Though the shop was dark, cramful of stored equipment, he had no trouble finding his toolbox. Things clattered as he went after the knife he had made and left buried at the bottom. The kzinti had never suspected; else he would have become meat. He drew it forth. Heavy in his grasp, blade about thirty centimeters by two, it was crude, a piece of scrap surreptitiously sawed, hammered, and filed, a haft of plastic riveted to the tang; but patience had given it a microtome edge. He discarded the improvised sheath and held the steel behind his back when he went out. Barehanded, a kzin could take a man apart, and speed as well as strength was why. Nordbo didn’t plan to waste time drawing.
Nor had he any qualms of conscience. The odds against him were huge enough without the beasts he hunted being prepared for him.
He found Gunner slumped sullen in the den that corresponded to a human ship’s saloon. The kzin watched a drama which Nordbo recognized as classic. Maybe he’d seen the popular repertory too often and was desperate for entertainment. In the screen, Chrung was attacking an enemy stronghold, wielding an ax on its parapet. Gunner was moderately interested. He did not notice the man who glided forward until Nordbo reached his shoulder.
The massive head turned. Lips pulled from fangs, irritation that might flash into murder frenzy, did the intruder not grovel and plead. Nordbo’s hand came around, machine precise. He drove his knife through the right eye, upward into the brain.
Gunner bellowed. Nordbo cast himself against the great body. His left hand clung to the fur while his right twisted the knife. An arm scythed past him, reflex that would have laid him open were he in its path. He worked his blade to and fro. Abruptly he clutched limpness. The kzin sagged to the deck. Death-stench rose fetid.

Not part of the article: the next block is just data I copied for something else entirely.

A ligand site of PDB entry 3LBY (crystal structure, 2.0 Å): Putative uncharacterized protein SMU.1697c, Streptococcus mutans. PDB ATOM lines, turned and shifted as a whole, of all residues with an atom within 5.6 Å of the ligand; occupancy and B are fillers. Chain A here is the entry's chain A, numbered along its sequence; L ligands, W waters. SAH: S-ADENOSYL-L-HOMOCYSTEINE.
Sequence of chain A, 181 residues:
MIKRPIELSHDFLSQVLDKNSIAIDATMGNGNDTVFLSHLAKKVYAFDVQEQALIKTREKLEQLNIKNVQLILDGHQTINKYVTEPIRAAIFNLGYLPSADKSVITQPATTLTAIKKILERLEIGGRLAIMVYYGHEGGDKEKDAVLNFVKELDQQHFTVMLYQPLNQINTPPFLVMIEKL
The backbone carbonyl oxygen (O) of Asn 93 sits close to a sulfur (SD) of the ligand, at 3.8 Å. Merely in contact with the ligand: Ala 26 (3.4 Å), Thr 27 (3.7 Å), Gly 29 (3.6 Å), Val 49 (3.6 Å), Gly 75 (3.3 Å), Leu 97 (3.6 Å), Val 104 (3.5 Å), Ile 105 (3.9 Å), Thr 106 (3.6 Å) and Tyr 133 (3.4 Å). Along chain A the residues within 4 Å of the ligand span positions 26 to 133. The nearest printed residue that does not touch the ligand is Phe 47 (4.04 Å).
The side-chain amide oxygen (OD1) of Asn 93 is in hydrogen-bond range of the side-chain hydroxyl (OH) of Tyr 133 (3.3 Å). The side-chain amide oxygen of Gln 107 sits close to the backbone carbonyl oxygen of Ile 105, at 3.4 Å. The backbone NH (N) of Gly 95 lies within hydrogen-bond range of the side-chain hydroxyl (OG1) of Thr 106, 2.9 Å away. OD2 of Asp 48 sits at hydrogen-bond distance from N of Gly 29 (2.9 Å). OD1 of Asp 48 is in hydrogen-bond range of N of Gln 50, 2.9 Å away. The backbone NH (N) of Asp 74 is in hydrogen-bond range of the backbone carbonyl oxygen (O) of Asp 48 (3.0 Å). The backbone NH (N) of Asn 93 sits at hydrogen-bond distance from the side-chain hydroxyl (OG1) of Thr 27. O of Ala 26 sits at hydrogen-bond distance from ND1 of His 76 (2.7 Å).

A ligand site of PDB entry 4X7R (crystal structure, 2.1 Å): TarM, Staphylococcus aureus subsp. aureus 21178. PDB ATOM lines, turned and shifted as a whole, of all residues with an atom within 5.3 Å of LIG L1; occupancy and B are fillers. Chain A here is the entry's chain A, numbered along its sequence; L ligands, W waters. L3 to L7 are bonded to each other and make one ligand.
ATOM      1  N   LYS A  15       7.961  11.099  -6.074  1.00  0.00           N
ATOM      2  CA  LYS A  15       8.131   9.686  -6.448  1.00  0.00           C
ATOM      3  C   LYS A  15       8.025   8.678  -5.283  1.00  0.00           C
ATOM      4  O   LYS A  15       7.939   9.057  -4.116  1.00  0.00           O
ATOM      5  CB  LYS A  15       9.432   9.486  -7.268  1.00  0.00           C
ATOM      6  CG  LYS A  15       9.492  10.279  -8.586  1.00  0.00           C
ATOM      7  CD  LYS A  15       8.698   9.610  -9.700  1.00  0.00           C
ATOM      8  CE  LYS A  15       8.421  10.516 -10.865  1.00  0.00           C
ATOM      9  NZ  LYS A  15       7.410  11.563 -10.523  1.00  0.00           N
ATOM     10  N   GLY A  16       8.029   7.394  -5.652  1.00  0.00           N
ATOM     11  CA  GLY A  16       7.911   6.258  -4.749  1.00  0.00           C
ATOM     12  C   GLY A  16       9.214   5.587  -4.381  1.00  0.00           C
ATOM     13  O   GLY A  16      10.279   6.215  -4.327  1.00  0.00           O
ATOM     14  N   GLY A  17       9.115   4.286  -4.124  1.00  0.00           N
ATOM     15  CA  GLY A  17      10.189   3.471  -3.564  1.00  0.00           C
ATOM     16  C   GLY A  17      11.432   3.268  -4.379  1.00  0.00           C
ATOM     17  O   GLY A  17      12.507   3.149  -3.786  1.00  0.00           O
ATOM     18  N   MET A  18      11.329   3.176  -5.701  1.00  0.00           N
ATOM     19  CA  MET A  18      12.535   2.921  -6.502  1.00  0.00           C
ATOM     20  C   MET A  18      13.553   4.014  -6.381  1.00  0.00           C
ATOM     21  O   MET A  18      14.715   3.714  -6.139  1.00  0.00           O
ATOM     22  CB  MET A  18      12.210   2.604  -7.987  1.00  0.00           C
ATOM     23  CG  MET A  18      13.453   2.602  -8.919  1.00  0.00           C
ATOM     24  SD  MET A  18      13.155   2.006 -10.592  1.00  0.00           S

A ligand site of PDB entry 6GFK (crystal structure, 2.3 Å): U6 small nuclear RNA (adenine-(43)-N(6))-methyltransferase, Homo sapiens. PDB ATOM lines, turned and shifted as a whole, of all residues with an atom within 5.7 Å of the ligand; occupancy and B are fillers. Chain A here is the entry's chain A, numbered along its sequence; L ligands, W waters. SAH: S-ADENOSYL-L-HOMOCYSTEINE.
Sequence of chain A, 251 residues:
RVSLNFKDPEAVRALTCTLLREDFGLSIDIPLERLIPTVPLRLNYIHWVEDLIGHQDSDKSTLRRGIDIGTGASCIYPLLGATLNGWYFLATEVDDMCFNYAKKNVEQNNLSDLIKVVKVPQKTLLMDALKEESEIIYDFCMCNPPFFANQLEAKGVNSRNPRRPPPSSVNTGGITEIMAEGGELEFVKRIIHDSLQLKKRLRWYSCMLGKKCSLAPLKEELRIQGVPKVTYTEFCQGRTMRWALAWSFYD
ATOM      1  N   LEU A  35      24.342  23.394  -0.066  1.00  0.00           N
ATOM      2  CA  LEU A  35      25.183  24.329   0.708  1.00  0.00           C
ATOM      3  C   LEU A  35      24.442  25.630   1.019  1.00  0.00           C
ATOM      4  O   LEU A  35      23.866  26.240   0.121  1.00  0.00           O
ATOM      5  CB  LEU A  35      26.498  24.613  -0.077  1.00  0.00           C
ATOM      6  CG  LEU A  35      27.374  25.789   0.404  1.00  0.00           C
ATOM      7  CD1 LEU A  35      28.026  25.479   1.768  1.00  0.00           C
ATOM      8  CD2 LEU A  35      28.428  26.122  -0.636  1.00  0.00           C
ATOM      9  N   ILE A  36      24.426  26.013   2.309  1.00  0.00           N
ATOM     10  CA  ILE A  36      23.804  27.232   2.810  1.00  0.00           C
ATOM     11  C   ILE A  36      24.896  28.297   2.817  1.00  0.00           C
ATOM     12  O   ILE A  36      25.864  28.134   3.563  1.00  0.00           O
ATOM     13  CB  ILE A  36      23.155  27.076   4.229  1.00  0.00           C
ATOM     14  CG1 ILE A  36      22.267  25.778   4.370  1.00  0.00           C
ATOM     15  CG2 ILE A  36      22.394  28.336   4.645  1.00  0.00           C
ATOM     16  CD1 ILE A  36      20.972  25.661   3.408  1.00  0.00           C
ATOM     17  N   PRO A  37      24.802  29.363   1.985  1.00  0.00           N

Nordbo withdrew the knife and stepped aside. Not much blood ran from the socket at his feet. He had hoped for a silent kill. Well, that he had killed at all was remarkable. Next he must repeat it or die trying. He felt no fear, nor gladness or even anger. His mind was the control center of the mechanism that was himself.
He wouldn’t get a second opportunity like this. A spear, a crossbow a daydream. He glanced about. Their food being synthetic, these travelers had adopted the Wunderlander fashion of tablecloths. The gory play continued in the screen. It stirred memory of things watched or read at home, historical sociology and fiction. The trick he recalled must require long practice to be done right, but a man who had pitched tents and hoisted sails shouldn’t be too inept. Heavy feet sped along the passageway outside. Nordbo took a corner of the napery in his left hand. He snapped the fabric, to gain some feeling for its behavior.